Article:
After Saturday's comeback against AS Roma, Chelsea's preseason has concluded and the new season beckons.
Frank Lampard will be starting his 13th season as a Blue and he will once again be hoping to play a major part in a successful campaign. The 35-year-old veteran has not enjoyed the smoothest summer, with a niggling injury to his Achilles keeping him on the sidelines and preventing him from building up his fitness. Thankfully, the injury has subsided and his participation in the past two matches against Real Madrid and Roma has shown once again how valuable he is.
Against the Spanish giants, Lampard provided an attacking thrust from deep and was a permanent menace to Iker Casillas’ goal, peppering him with long-range shots. He maintained his dead-eye aim against the Italians, scoring the equaliser with a trademark strike from outside the penalty area, though equally impressive was his ability to add drive and purpose to what had been a lacklustre performance prior to his introduction at the start of the second half.
This coming campaign, Lampard’s role will continue to evolve from the all-action attacking footballer to the deep-lying playmaker with the impeccably timed bursts forward. His conversion has been in progress for two seasons. Although he has fought it at times, there has been a growing acceptance he is not quite as young as he used to be and that his main qualities now lie in his ability to read the game, his defence-splitting passes and his vast reservoir of experience.
In his prime, he would be the fulcrum of the side, dictating the play and either scoring or creating the goals. Now, Lampard has become aware of the shifting dynamic of the team and the difference in system. He has never been an authentic No. 10 despite being able to pull the strings as effectively as anybody out there. Nor has he ever been a wide player and has had to adapt accordingly with 4-3-3 giving way to 4-2-3-1 under the past three managers.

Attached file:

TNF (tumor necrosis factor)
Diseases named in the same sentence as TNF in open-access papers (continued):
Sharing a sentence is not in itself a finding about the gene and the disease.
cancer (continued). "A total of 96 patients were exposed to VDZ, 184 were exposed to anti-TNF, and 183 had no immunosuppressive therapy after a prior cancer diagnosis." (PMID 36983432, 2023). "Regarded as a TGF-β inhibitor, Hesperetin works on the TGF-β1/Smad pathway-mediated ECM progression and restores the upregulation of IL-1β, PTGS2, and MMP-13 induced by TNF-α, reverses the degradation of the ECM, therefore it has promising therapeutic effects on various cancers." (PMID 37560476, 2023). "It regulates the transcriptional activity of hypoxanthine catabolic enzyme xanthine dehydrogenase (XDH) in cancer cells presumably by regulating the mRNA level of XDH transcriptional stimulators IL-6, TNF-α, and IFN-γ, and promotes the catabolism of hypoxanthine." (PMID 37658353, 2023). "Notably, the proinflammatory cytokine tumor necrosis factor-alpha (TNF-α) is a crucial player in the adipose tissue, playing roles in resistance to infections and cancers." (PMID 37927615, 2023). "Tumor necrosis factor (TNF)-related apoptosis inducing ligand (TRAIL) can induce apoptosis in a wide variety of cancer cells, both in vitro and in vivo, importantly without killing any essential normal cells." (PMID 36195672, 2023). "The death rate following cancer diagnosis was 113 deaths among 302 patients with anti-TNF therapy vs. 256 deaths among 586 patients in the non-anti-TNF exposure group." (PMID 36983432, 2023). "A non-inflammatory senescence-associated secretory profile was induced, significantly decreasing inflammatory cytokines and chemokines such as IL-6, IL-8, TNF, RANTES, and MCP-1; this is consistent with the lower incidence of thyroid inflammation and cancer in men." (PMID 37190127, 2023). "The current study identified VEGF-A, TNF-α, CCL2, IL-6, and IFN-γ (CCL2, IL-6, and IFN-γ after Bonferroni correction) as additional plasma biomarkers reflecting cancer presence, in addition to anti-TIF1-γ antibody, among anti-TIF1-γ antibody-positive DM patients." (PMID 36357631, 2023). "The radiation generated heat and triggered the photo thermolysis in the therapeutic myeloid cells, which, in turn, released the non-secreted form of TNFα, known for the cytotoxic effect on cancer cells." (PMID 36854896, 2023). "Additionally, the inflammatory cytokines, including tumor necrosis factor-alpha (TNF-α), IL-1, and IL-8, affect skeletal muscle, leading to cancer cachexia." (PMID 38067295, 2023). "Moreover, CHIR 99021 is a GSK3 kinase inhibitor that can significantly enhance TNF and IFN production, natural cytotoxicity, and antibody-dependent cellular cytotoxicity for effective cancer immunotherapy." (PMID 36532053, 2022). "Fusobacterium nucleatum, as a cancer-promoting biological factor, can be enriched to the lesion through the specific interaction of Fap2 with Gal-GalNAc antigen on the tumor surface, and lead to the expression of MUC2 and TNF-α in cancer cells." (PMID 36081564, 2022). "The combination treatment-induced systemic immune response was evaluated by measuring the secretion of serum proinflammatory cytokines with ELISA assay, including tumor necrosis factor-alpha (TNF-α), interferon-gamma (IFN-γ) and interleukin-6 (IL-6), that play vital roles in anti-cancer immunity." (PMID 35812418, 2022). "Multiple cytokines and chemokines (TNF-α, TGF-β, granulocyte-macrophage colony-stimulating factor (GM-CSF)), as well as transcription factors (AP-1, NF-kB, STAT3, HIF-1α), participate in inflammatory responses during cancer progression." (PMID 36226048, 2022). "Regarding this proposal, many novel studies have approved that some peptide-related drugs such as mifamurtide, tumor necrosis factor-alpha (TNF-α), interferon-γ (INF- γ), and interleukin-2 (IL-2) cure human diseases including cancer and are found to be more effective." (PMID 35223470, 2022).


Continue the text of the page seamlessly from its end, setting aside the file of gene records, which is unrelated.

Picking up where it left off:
With Juan Mata, Oscar and Eden Hazard now flitting about in advanced positions and dazzling opposition defences, Lampard is happy to leave the fancy stuff to them and provide an old head sitting behind to offset their youthful exuberance.
Lampard has welcomed the responsibility that comes with being not only the team's most celebrated player but also one of the most senior. As such, he has realised that the best interests of the team means that he cannot be guaranteed a starting berth.
Andre Villas-Boas' bungled attempts to ease him out of the side did not sit well with the midfielder, though both Roberto Di Matteo and Rafael Benitez were able to rotate the veteran while maintaining his enthusiasm and harnessing his uncanny knack to deliver when it really mattered.
It will be much the same under Jose Mourinho’s stewardship, with the Portuguese already stating that despite his prior deeds, Lampard must earn his place in the team and even then he will be rested to guard against fatigue. Thanks to Lampard’s maturity and the immense mutual respect between the player and manager, there are no concerns that there will be any dissent from the England international should he find himself out of the side from time to time.
This season, there will be an extra facet to Lampard’s role as elder statesman and that will be to act as a mentor to Marco van Ginkel. The young Dutchman arrived with many in his homeland comparing him to Chelsea's greatest player and there have been glimpses of that similarity throughout preseason. With a decent tackle, an excellent pass and a penchant for getting forward and shooting at goal, the characteristics appear to be there for him to emulate the man 15 years his senior.
The Englishman has always been a team player and a role model to the younger professionals, though now he has a specific talent to help nurture and one that has the potential to step into his shoes. Should van Ginkel turn his promise into performances and a prosperous Chelsea career, then perhaps Lampard’s greatest legacy could be the example he sets for the 20-year-old over and above his 203 goals and an overflowing trophy cabinet.
For now, though, Lampard is still very much part of Chelsea's present and as one of Mourinho’s most trusted lieutenants in the squad, you can be certain that he will have a big say in the team’s fortunes yet again. And there will be more goals -- that, Lampard can guarantee.
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